Drinking an authentic European latte is toward the top of my bucket list. I’m no world traveler, so unfortunately this dream will have to wait, but in the meantime, I’ve been making do at Tatte Bakery & Café. According to my French neighbor, it’s one of the few genuinely European cafés in Boston. A lot of people seem to enjoy the European infusion, as Tatte has become a staple in many of Boston’s neighborhoods. The owner, a native of Israel, has brought a slice of Europe into town, and Boston is loving it.
My first trip to Tatte was with that neighbor. While we waited in line, he explained to me that lattes aren’t that popular in France, but they’re certainly not exclusive to Italy as I’d originally believed. In true European fashion, he ordered a solo espresso, something I have tried and failed to enjoy. Perhaps one day, I will abandon my very American dependence on milk, and enter the realm of the espresso elite – the Europeans. A girl can dream…
The first sip was very, very bold. It’s a full bodied espresso with dominant floral notes, and some mild fruity undertones with a pleasant overall bitterness. I noticed that the beans used were from Stumptown Coffee Roasters, a local Boston roaster, though I don’t remember which blend was used; I would assume the house blend based on the website description. The milk did not have much of a fluffy texture, but was starkly foamless, which I think actually emphasized the strength and flavor of the espresso. The milk ends up not adding (or subtracting) much to the drink, so the espresso can really stand out on the tongue. While different than what I’m used to, I found every sip more enjoyable than the last.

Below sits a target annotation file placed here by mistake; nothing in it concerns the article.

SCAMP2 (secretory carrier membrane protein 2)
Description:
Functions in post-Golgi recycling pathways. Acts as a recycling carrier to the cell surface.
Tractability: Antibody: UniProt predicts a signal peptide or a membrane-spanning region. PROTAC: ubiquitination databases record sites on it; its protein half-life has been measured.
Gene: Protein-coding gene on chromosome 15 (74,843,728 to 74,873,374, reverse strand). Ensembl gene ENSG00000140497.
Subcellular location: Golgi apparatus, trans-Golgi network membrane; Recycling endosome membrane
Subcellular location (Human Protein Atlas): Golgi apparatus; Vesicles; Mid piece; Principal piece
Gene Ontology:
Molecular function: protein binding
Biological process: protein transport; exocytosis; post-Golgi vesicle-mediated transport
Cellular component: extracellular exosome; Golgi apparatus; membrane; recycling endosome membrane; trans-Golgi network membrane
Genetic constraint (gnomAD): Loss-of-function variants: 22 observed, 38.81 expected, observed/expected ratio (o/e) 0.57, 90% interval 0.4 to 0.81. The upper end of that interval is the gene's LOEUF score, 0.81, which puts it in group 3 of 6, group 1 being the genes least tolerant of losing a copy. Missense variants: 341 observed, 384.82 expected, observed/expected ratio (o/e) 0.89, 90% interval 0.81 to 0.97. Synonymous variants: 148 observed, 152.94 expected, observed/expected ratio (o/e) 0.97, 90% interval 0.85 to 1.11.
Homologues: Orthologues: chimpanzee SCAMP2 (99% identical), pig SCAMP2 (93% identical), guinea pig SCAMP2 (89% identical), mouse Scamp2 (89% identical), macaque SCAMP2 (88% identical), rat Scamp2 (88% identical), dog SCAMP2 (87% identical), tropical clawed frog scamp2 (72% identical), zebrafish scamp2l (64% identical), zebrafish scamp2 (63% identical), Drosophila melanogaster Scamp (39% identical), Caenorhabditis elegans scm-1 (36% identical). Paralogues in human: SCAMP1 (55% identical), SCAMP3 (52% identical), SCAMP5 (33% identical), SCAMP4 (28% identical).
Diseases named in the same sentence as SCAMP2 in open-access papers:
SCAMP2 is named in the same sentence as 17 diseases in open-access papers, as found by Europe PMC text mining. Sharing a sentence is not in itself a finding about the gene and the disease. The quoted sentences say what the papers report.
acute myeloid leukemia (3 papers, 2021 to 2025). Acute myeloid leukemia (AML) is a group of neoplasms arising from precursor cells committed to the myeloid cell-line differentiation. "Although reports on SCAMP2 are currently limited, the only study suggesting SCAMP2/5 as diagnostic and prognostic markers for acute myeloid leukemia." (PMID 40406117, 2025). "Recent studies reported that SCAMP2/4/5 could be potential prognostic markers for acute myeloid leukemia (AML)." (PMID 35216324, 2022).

My subsequent visits to Tatte proved similar; my latte was always strong, always bitter, always delicious. I definitely appreciate consistency when it comes to lattes; I feel it’s the mark of a truly great café that each barista can make a drink the exact same way. But even with all these pluses, I found myself looking for more. Even now, I can’t put my finger on why I don’t totally love the Tatte latte (this rhyme was bound to happen at some point in this post, wasn’t it?). I have come to think the bold espresso + foamless milk combo is too near to straight espresso for my unsophisticated palate. Regardless, Tatte, while lovely, does not beat my current frontrunner, the Buttery. I give it a 7 out of 10.
I recommend paying Tatte a visit, but I’d suggest planning to go on a weekday evening and avoiding the weekend – the place is absolutely slammed on the weekends, and rightfully so. The sweet, modern atmosphere of the café unfortunately gets lost when you barely have room to stand in line. Did I forget to mention the amazing pastries? More than the coffee, the pastries are Tatte’s claim to fame, and any of their freshly baked tarts will do you well. You may see me there, grimacing my way through solo espressos in an attempt to be cooler – if you do, apologies in advance.